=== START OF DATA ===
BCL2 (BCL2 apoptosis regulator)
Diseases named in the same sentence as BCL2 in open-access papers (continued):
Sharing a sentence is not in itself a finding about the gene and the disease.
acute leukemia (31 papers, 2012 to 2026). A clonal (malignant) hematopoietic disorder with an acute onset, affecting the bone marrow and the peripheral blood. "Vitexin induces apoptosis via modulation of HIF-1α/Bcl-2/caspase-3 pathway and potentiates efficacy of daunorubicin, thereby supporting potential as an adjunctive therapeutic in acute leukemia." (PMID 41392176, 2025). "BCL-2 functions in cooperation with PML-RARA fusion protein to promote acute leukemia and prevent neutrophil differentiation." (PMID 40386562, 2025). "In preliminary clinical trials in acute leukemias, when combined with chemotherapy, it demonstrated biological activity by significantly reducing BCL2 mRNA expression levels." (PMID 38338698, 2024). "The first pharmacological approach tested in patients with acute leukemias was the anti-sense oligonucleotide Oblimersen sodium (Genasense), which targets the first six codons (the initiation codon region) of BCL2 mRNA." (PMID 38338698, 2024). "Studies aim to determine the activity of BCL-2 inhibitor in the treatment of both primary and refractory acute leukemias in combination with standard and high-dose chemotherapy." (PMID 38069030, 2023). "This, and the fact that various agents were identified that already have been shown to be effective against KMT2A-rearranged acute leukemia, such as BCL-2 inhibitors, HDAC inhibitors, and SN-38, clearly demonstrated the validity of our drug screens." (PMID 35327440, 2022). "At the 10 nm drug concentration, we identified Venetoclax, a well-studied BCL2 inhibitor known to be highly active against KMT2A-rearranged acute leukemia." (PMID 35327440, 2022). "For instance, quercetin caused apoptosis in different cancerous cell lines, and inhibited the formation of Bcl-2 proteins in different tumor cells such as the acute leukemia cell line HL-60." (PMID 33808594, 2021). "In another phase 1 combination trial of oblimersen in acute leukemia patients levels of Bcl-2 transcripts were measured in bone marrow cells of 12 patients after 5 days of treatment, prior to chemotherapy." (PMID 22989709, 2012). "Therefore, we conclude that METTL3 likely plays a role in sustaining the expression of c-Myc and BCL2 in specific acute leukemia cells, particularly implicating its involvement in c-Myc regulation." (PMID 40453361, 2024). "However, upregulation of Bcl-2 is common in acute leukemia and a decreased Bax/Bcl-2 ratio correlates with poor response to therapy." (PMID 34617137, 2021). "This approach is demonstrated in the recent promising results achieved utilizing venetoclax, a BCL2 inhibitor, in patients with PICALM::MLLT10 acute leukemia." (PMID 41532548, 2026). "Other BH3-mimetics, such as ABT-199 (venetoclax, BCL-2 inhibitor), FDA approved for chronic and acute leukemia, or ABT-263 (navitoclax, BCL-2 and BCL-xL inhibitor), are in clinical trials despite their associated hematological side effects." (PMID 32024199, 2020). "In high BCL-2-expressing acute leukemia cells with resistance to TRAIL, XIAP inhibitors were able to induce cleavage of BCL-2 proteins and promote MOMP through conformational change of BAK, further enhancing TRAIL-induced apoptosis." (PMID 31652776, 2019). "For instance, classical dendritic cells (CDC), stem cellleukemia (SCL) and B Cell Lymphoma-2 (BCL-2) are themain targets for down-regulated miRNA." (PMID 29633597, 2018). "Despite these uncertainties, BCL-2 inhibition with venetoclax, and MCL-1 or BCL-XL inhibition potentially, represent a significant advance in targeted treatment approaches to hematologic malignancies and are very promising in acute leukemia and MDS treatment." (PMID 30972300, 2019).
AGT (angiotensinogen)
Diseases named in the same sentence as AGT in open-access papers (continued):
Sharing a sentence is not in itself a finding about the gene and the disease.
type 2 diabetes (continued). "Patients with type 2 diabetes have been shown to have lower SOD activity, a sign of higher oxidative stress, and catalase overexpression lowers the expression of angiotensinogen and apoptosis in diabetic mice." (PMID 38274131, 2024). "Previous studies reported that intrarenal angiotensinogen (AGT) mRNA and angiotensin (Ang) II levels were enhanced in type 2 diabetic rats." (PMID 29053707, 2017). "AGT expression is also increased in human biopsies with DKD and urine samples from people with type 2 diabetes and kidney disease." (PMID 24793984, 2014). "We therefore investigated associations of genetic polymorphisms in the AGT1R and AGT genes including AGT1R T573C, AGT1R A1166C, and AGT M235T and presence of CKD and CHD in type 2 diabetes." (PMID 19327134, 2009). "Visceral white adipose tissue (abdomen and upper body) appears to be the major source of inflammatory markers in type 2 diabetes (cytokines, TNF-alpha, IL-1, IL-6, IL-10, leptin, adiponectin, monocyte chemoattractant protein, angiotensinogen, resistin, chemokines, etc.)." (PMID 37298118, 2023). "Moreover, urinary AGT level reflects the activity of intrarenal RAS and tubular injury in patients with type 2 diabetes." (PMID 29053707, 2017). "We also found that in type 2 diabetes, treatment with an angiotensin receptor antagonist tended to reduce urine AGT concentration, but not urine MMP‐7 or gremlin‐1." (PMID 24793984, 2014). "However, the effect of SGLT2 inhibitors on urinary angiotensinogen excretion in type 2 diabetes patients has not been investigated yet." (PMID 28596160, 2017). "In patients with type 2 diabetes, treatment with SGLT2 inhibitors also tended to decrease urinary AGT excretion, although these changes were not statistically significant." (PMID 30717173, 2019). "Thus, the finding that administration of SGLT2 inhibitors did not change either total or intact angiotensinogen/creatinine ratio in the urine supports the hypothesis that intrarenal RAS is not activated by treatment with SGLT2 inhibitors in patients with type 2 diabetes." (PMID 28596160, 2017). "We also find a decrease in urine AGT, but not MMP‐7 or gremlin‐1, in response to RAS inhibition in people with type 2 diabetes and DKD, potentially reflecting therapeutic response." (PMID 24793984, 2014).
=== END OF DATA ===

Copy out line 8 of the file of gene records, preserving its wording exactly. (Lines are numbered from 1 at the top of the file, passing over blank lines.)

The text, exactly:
type 2 diabetes (continued). "Patients with type 2 diabetes have been shown to have lower SOD activity, a sign of higher oxidative stress, and catalase overexpression lowers the expression of angiotensinogen and apoptosis in diabetic mice." (PMID 38274131, 2024). "Previous studies reported that intrarenal angiotensinogen (AGT) mRNA and angiotensin (Ang) II levels were enhanced in type 2 diabetic rats." (PMID 29053707, 2017). "AGT expression is also increased in human biopsies with DKD and urine samples from people with type 2 diabetes and kidney disease." (PMID 24793984, 2014). "We therefore investigated associations of genetic polymorphisms in the AGT1R and AGT genes including AGT1R T573C, AGT1R A1166C, and AGT M235T and presence of CKD and CHD in type 2 diabetes." (PMID 19327134, 2009). "Visceral white adipose tissue (abdomen and upper body) appears to be the major source of inflammatory markers in type 2 diabetes (cytokines, TNF-alpha, IL-1, IL-6, IL-10, leptin, adiponectin, monocyte chemoattractant protein, angiotensinogen, resistin, chemokines, etc.)." (PMID 37298118, 2023). "Moreover, urinary AGT level reflects the activity of intrarenal RAS and tubular injury in patients with type 2 diabetes." (PMID 29053707, 2017). "We also found that in type 2 diabetes, treatment with an angiotensin receptor antagonist tended to reduce urine AGT concentration, but not urine MMP‐7 or gremlin‐1." (PMID 24793984, 2014). "However, the effect of SGLT2 inhibitors on urinary angiotensinogen excretion in type 2 diabetes patients has not been investigated yet." (PMID 28596160, 2017). "In patients with type 2 diabetes, treatment with SGLT2 inhibitors also tended to decrease urinary AGT excretion, although these changes were not statistically significant." (PMID 30717173, 2019). "Thus, the finding that administration of SGLT2 inhibitors did not change either total or intact angiotensinogen/creatinine ratio in the urine supports the hypothesis that intrarenal RAS is not activated by treatment with SGLT2 inhibitors in patients with type 2 diabetes." (PMID 28596160, 2017). "We also find a decrease in urine AGT, but not MMP‐7 or gremlin‐1, in response to RAS inhibition in people with type 2 diabetes and DKD, potentially reflecting therapeutic response." (PMID 24793984, 2014).